WebMD: Sinus Problems: Do Antibiotics Help or Hurt?

Sinus Problems: Do Antibiotics Help or Hurt?

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Patients with painful sinus problems often plead with their doctors to give them an antibiotic ASAP.

About 90% of adults seen in the U.S. by a general practice physician do end up getting an antibiotic for acute sinusitis, research has found.

Acute sinusitis is a sinus infection that lasts less than four weeks. Chronic sinusitis lasts longer than 12 weeks. Infections of the sinuses, hollow air spaces within the bones in the cheek bones, forehead and between the eyes, are usually caused by viral or bacterial infections. They cause thick mucus blockage and discomfort of theses cavities.

But antibiotics may not always be the best remedy for sinusitis, according to recent research and physician experts. Your body should be able to cure itself of a mild or moderate sinusitis and avoid antibiotics that can cause antibiotic resistance.

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Judicious use of antibiotics is now recommended by many agencies that have published guidelines, including practice guidelines issued jointly by the American Academy of Allergy, Asthma and Immunology, the American College of Allergy, Asthma and Immunology, and the Joint Council of Allergy, Asthma and Immunology.

 

Research into Antibiotics and Sinus Infections

The guidelines were triggered, in part, by studies finding that antibiotics may not make a difference. About 60% to 70% of people with sinus infections recover without antibiotics, according to the American Academy of Allergy, Asthma & Immunology.

In one study of symptom relief, patients given antibiotics generally did no better than patients not given antibiotics.

This study, published in the Journal of the American Medical Association, observed 240 patients with sinusitis. They were given one of four treatments: antibiotics alone, nasal steroid spray alone to reduce tissue swelling, both antibiotics and the spray, or no treatment.

Patients who got no treatment were as likely to be better than those who got the antibiotics. The nasal spray seemed to help people with less severe symptoms at the beginning of their sinus problem, and seemed to make those with more intense congestion worse.

The patients all had sinus symptoms that suggested a bacterial infection. Sinus problems are also caused by viruses, for which antibiotics definitely offer no help.

Is Your Sinus Infection Caused by a Virus or Bacteria?

 

Physicians may not know if sinusitis is bacterial or viral, because the diagnosis is typically done by observing symptoms. Symptoms include:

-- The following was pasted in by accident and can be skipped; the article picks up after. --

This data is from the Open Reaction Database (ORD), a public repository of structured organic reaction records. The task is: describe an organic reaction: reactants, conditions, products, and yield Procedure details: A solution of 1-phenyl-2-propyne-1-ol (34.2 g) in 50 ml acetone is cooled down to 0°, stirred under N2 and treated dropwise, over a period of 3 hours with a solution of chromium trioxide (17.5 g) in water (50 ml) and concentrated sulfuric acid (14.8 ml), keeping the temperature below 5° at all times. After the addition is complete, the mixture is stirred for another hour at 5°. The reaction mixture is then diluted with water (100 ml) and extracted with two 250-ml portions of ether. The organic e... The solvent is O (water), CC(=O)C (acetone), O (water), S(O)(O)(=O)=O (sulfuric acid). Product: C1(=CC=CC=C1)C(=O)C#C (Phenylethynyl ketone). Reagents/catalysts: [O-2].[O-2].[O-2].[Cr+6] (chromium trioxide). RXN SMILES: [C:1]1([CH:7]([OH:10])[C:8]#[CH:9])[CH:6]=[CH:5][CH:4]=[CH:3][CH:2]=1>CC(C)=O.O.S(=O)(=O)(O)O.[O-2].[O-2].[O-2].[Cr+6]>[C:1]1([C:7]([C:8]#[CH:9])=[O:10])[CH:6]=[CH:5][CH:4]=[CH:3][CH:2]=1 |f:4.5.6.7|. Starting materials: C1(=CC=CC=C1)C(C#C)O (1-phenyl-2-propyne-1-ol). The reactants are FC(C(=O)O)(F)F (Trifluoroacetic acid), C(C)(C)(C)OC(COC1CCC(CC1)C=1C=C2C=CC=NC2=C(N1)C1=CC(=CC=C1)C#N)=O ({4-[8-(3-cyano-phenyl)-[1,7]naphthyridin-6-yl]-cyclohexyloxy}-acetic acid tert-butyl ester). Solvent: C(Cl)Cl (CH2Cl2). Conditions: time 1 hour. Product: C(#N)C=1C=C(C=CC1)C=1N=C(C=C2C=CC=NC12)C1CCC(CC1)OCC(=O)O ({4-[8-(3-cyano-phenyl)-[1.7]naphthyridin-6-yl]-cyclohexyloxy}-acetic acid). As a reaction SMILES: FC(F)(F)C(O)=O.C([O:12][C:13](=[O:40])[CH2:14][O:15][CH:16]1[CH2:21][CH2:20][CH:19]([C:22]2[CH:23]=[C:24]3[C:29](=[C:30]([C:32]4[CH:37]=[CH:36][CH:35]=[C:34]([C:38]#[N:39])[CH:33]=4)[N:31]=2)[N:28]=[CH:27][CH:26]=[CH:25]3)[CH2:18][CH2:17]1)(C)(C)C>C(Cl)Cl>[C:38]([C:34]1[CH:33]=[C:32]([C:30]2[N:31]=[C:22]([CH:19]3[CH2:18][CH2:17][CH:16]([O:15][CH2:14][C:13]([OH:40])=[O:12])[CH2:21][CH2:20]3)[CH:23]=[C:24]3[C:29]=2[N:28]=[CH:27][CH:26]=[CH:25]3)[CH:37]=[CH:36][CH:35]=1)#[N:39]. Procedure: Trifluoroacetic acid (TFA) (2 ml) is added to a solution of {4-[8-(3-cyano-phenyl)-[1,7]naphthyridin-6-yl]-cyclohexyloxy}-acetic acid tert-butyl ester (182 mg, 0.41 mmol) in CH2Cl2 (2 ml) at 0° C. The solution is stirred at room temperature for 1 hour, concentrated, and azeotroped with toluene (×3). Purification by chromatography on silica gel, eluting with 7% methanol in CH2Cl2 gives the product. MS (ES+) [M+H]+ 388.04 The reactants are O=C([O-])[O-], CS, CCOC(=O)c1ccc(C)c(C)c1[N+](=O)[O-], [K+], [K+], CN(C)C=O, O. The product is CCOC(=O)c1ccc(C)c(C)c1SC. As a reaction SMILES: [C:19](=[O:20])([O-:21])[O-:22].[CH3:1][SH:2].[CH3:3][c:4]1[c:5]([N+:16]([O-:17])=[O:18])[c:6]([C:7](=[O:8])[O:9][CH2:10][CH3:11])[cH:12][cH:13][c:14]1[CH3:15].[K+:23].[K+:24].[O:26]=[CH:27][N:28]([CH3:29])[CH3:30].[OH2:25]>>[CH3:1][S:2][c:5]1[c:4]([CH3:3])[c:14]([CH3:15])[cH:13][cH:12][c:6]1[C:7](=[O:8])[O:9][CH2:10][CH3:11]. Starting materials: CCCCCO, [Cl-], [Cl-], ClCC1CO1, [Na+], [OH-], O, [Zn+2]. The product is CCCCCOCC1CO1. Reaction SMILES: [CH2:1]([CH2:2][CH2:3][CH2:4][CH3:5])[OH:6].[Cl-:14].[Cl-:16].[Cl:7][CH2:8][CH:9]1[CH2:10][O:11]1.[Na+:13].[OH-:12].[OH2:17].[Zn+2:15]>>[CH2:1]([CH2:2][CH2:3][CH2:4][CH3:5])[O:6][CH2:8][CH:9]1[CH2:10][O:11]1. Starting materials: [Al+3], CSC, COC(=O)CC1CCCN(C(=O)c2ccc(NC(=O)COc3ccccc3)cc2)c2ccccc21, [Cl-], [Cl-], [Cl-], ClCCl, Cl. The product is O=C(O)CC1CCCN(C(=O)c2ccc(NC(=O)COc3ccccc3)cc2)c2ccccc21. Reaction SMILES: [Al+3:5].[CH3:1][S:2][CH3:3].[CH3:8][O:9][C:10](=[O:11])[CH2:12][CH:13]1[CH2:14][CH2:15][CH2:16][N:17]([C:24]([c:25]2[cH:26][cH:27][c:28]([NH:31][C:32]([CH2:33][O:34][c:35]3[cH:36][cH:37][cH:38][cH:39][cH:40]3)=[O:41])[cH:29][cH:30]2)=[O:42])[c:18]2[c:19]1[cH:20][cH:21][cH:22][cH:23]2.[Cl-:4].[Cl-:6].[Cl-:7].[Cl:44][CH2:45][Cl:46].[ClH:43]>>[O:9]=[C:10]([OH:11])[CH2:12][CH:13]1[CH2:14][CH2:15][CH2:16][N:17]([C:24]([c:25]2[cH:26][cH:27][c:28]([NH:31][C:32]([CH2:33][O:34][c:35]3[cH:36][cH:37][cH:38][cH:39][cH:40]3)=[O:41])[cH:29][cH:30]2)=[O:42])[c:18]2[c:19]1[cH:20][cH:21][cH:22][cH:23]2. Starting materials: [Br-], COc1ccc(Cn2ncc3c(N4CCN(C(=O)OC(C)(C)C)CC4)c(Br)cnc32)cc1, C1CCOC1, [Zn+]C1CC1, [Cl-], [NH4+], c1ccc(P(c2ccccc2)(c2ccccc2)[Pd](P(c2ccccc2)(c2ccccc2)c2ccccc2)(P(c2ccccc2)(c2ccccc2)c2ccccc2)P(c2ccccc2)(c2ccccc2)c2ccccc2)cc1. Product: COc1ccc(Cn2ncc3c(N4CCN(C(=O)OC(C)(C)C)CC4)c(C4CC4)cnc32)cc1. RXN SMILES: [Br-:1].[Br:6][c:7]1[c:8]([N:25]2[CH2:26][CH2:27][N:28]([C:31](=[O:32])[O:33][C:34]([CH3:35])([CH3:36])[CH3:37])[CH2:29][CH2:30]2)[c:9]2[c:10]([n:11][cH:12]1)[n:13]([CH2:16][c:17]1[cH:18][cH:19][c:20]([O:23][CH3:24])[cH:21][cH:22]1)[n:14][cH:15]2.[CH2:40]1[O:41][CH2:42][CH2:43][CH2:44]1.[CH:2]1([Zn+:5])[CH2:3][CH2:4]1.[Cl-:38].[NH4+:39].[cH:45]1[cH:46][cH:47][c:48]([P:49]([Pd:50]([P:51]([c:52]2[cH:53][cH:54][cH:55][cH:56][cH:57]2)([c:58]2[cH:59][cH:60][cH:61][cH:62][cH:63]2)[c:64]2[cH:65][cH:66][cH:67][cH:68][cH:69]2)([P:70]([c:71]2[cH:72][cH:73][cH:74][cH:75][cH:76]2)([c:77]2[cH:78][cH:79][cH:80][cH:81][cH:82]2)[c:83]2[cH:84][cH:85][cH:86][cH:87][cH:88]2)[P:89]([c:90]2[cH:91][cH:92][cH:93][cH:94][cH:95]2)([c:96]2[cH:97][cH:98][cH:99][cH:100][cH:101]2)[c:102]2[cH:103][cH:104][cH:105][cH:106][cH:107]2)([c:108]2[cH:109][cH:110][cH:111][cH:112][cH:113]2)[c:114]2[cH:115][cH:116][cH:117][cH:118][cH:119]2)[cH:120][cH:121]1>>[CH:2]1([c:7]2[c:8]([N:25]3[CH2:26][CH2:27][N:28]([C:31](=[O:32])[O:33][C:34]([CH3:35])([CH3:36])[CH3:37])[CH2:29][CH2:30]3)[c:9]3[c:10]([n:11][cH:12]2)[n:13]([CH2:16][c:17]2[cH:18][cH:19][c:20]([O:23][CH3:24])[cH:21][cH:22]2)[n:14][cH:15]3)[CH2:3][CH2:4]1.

• Nasal congestion
  • Pain or discomfort around the eyes, forehead or cheeks
  • Cough
  • Headache
  • Thick nasal or post-nasal drainage

Sometimes other tests such as computed tomography (CT) scan or cultures are used to help make the diagnosis.

Despite the recommendations that antibiotic use be judicious, they are still overused for sinusitis, according to many physicians who specialize in treating sinus problems.

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Some physicians say they give patients with sinusitis a prescription for antibiotics, and recommend they wait three to five days before filling it, and only fill it if symptoms are not better by then. A decongestant can be used to help relieve your symptoms and promote drainage.

The longer symptoms last, the more likely a sinus problem is to be a bacterial infection, some experts say. Clear white mucus often accompanies a viral sinus problem, and yellow or green mucus more likely indicates a bacterial sinus infection.

 

When Antibiotics Are Appropriate Treatment

Antibiotics may be more appropriate to give to certain patients, such as those with diabetes, serious heart or lung disease, who are less able to fight off infection.

And antibiotics should be considered in patients with severe sinusitis symptoms, according to the practice guidelines from the American Academy of Allergy, Asthma and Immunology.

If antibiotics are given, a 10- to 14-day course is recommended, according to the practice guidelines. Amoxicillin is typically the first choice if you are not allergic to penicillin.

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Reviewed by Kimball Johnson, MD on June 16, 2012

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